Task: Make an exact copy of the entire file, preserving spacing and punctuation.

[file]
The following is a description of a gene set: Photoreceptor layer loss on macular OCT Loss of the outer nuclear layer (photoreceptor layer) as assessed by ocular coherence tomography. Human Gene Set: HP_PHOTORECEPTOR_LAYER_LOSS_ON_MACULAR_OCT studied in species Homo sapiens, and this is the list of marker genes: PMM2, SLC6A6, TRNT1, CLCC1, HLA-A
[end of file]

The following is a description of a gene set: Photoreceptor layer loss on macular OCT Loss of the outer nuclear layer (photoreceptor layer) as assessed by ocular coherence tomography. Human Gene Set: HP_PHOTORECEPTOR_LAYER_LOSS_ON_MACULAR_OCT studied in species Homo sapiens, and this is the list of marker genes: PMM2, SLC6A6, TRNT1, CLCC1, HLA-A